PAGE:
The transparent plastic thingy near the bottom is a replaceable "limit" disk, that restricts how far the stick can move in each direction.
    This has only five pins, because the "input" side of each of the four contactors is commoned to the fifth pin, simply for ease of use. You can do the same for yours.


    Yes, that is how it is done by default. Essentially, the USB HID (Human Interface Device protocol) provides one "event" when the button closes, and another when it opens.


    Happily, no. It is just two (incremental, quadrature) rotary encoders. You connect its pin 15 to +5V, pin 13 to GND, pins 5 and 6 to one pair of GPIO pins for one rotary encoder, and pins 7 and 8 to another pair of GPIO pins for the other rotary encoder.

    All you need is already in Teensyduino, so if you are careful to check the wiring so you don't do short circuits (I'm clumsy ), you're good to go!

    Use the USB Keyboard and/or USB Joystick examples, as a basis, and the Encoder library (it is included in Teensyduino) to read the two trackball encoders (one per axis).

    My first microcontroller project was an arcade-style joystick and button board, that emitted keyboard keypresses, so I could play Flash puzzle platform games online with it.
    Oh wow. That is very helpful! Thanks. I'll do some digging and mess around a bit.

    Glad to hear that ball encoder may still be useful. I'm not entirely sure if it even works, as it was given to me by a friend in a box of other random bits, but worth a shot.

    It's possible I shorted it out already, as I noticed the pinout on the breakout cable does not actually match the connections on the board (they are reversed), but we'll see.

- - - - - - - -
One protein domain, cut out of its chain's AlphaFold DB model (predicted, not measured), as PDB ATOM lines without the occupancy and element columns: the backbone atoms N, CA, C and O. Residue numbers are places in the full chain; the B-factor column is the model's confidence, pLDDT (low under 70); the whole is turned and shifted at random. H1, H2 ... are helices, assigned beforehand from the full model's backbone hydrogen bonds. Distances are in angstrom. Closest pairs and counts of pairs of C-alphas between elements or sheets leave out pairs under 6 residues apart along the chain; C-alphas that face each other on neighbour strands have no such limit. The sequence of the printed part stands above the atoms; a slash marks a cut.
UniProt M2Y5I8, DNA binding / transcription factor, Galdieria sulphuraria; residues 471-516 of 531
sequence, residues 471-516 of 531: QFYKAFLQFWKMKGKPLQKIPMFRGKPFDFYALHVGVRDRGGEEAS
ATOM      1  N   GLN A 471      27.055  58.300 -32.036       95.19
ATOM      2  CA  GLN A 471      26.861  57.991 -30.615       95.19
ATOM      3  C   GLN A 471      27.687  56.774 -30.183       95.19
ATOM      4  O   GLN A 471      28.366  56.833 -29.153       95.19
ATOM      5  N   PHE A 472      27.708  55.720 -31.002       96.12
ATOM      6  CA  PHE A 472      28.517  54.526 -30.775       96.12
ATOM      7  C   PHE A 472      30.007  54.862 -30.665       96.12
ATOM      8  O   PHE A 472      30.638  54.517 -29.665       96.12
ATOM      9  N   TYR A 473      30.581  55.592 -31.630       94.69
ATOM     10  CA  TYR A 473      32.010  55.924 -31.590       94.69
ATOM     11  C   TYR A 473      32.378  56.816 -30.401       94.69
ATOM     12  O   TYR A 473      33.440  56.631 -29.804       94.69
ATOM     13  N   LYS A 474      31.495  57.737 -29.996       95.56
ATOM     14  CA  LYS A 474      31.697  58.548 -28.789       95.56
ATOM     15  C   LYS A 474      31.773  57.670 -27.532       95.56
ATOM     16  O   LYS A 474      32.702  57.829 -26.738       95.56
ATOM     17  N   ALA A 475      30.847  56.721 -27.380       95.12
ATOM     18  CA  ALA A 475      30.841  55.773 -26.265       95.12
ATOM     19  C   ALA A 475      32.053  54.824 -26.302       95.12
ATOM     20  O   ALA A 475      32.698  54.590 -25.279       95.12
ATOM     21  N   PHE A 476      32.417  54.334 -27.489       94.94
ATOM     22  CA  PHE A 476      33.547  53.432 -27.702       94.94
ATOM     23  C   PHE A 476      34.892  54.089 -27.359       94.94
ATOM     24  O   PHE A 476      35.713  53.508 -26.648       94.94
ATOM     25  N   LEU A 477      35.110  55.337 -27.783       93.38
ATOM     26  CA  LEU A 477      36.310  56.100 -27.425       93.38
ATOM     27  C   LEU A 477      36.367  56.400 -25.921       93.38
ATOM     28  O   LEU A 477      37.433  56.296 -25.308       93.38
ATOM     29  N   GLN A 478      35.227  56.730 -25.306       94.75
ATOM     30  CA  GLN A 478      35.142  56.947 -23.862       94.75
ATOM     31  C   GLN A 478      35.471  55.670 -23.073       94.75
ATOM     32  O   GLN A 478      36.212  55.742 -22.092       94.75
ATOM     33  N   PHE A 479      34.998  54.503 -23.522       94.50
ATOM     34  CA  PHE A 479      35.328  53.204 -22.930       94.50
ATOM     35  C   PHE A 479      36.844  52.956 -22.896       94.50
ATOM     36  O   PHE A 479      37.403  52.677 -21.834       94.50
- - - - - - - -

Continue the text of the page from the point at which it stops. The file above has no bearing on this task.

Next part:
Thanks for the help!

  4. #4
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    It is not the trackball I would worry about for shorts -- it is likely just a couple of photointerruptors (ie. LEDs and phototransistors) with a disk with holes or windows rotating in between, so it isn't very sensitive to goofs.

    I was referring to stuff like setting a Teensy pin as output, but then shorting it to ground. I use a cheap multimeter to check my wiring for such, as it is too easy to burn out a Teensy pin doing that.

    You can use say 1kOhm resistors, connected to each Teensy GPIO pin, between the pin and the switch, to limit the maximum current through that pin (to 5 mA at 5 V), or even 10kOhm (for 0.5mA at 5V). The trackball might have such resistors built-in. Without a resistor, an output pin connected directly to ground tries to carry as much current as is available, which is too much for the pin circuitry to handle, and tends to burn it out. Many Arduino tutorials talk about this better than I can.

    Of course, if you double-check your code and wiring (especially when configuring pins as outputs), those resistors are not needed. I sometimes use them to shield myself from the worst effects of my own errors, that's all.

  5. #5
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    Quote Originally Posted by Nominal Animal View Post
    It is not the trackball I would worry about for shorts -- it is likely just a couple of photointerruptors (ie. LEDs and phototransistors) with a disk with holes or windows rotating in between, so it isn't very sensitive to goofs.

    I was referring to stuff like setting a Teensy pin as output, but then shorting it to ground. I use a cheap multimeter to check my wiring for such, as it is too easy to burn out a Teensy pin doing that.

    You can use say 1kOhm resistors, connected to each Teensy GPIO pin, between the pin and the switch, to limit the maximum current through that pin (to 5 mA at 5 V), or even 10kOhm (for 0.5mA at 5V), to avoid that. Without a resistor, an output pin connected directly to ground tries to carry as much current as is available, which is too much for the pin circuitry to handle, and tends to burn it out. Many Arduino tutorials talk about this better than I can.
    That is very helpful. Thanks! I build pedals, etc. but haven't worked with Arduinos or the like before. I'll dig around on this a bit too to make sure I don't make a silly mistake.

    Trying to figure out what I'd actually program the trackball to do musically...I'm sure I'll think of something.